Laughing feels good, and it benefits our wellbeing in more ways than one.
This is true whether you’re at a comedy festival, hanging out with friends, or practising ‘laughter therapy’. Did you know that the body is unable to pinpoint the difference between fake and genuine laughter? That means you can actually trick your body into experiencing the benefits of laughter, no matter how you’re feeling.
Most laughing therapists will begin their sessions with participants placing one hand on their stomach while letting out a gradual “huh huh huh”. This is repeated a second time with more vigour – “HA HA HA” – and so on. The body is forced into a laughing posture, triggering a release of endorphins. Before long, a room full of people fake laughing becomes so ridiculous that the laughter becomes genuine.
Here are just a few possible benefits of getting your chuckle on.
"The act of laughter increases the release of endorphins and dopamine in our brain, which helps reduce cortisol, our stress hormone."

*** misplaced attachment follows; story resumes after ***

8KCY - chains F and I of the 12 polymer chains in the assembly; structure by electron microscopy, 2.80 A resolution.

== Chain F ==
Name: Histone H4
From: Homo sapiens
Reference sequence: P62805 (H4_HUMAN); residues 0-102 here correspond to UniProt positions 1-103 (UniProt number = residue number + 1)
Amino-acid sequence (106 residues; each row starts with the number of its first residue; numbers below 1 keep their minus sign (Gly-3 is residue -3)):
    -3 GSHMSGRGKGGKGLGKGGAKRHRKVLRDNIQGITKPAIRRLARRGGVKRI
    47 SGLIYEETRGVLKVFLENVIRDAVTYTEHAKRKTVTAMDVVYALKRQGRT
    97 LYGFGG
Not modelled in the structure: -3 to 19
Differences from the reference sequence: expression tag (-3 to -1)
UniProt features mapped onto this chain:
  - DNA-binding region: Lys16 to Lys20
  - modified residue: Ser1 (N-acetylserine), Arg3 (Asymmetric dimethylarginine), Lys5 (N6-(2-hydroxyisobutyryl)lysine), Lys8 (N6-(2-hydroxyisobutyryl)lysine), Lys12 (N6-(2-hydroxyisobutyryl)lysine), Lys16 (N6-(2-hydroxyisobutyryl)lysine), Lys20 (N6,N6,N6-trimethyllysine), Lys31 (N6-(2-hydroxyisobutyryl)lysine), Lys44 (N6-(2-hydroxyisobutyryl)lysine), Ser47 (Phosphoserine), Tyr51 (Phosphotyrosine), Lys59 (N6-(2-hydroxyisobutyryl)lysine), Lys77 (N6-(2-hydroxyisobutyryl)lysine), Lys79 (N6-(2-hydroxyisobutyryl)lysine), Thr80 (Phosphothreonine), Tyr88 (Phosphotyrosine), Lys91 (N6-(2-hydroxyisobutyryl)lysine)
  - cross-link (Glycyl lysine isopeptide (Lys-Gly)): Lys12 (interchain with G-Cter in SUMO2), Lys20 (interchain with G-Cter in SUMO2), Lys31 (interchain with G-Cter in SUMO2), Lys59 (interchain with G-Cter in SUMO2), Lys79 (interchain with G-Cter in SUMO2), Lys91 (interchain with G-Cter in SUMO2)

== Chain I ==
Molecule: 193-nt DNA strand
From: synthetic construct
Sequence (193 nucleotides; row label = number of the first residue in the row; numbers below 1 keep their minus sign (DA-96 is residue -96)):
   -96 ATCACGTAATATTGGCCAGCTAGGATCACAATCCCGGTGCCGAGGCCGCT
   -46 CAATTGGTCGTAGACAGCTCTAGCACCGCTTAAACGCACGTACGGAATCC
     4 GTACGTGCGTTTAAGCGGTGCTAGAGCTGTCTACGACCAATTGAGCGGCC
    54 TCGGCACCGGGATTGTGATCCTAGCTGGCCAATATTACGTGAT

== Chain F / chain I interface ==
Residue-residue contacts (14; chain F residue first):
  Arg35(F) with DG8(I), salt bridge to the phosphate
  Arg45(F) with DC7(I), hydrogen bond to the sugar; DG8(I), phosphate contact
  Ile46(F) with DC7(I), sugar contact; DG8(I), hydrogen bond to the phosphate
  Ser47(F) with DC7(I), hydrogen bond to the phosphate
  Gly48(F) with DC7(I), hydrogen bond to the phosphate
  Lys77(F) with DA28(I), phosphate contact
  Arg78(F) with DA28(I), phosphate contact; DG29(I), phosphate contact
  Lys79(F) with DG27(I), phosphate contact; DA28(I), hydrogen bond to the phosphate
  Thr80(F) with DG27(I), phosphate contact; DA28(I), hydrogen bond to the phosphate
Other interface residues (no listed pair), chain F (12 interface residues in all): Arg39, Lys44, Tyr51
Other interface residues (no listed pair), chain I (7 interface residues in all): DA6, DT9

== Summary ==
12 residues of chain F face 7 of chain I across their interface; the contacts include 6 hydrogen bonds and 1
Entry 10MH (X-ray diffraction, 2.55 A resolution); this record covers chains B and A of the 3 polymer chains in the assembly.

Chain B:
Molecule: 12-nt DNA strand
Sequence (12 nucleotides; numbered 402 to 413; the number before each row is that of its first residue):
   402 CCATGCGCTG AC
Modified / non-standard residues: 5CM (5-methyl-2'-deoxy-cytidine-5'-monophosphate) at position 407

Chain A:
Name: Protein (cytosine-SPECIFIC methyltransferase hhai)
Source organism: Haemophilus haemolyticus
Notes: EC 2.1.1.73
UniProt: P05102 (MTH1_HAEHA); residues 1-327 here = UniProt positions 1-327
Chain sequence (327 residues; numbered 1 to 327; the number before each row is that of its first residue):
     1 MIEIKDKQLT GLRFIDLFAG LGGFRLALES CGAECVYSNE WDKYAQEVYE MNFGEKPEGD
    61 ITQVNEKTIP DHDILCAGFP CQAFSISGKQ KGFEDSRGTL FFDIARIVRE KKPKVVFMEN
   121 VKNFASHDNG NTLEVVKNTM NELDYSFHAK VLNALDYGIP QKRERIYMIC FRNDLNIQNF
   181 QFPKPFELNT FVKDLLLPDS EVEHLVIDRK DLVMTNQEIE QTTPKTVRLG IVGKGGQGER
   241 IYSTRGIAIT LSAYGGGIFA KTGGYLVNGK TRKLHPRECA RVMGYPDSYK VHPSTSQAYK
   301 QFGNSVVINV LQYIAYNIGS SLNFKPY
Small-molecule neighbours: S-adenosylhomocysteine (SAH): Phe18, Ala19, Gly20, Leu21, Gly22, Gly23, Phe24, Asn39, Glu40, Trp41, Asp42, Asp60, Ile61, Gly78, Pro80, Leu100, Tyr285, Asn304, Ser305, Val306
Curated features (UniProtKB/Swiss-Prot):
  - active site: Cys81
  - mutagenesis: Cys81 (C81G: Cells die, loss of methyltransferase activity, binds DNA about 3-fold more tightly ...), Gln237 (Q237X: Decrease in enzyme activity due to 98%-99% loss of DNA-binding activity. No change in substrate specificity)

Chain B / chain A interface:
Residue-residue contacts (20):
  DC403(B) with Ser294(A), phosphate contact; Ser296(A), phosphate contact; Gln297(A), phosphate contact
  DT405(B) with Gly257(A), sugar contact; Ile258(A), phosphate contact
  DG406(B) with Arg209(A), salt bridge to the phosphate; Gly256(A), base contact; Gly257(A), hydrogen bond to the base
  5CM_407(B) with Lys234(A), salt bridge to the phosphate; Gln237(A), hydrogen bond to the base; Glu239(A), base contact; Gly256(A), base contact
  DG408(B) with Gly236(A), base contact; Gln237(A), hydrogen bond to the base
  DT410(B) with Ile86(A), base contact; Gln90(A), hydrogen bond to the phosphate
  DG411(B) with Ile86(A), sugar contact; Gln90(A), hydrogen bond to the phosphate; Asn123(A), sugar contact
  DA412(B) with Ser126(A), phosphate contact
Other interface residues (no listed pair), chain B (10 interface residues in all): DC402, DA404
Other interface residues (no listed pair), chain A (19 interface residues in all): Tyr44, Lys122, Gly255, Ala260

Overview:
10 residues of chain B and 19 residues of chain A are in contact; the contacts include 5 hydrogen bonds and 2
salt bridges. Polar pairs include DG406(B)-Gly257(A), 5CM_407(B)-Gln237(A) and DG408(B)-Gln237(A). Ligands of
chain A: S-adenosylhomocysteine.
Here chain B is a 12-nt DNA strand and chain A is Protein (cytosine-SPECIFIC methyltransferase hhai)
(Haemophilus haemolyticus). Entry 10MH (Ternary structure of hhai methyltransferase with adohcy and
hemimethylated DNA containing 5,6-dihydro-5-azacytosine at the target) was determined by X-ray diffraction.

Laughter reduces stress
Feeling stressed? There’s a cure for that. The act of laughter increases the release of endorphins and dopamine in our brain, which helps reduce cortisol, our stress hormone. To fend off unwelcome stress, add a weekly or monthly comedy night to your diary. Watch a funny movie, visit a comedy show or slow down and observe the humour in everyday life – whatever tickles your fancy.
Laughter forms bonds
There’s nothing like a good gag to break the ice. Laughter and humour are instant barrier breakers and are important components in forming and fostering relationships. A study by Alan Gray of University College found that people who had a good laugh together shared significantly more intimate information than those who didn’t. Gray suggests this is not merely because it’s a positive experience, but because laughter releases endorphins which encourage people to make more intimate disclosures to strangers.
Laughter keeps you young
There is a secret to natural anti-aging: laughter. And the best part? It’s free. A study done by Loma Linda University in California found that high stress levels in older people can cause damage to neurons in the brain, affecting memory and the ability to learn new things. For a laugh, join a laughing yoga class or workshop to get the endorphins flowing.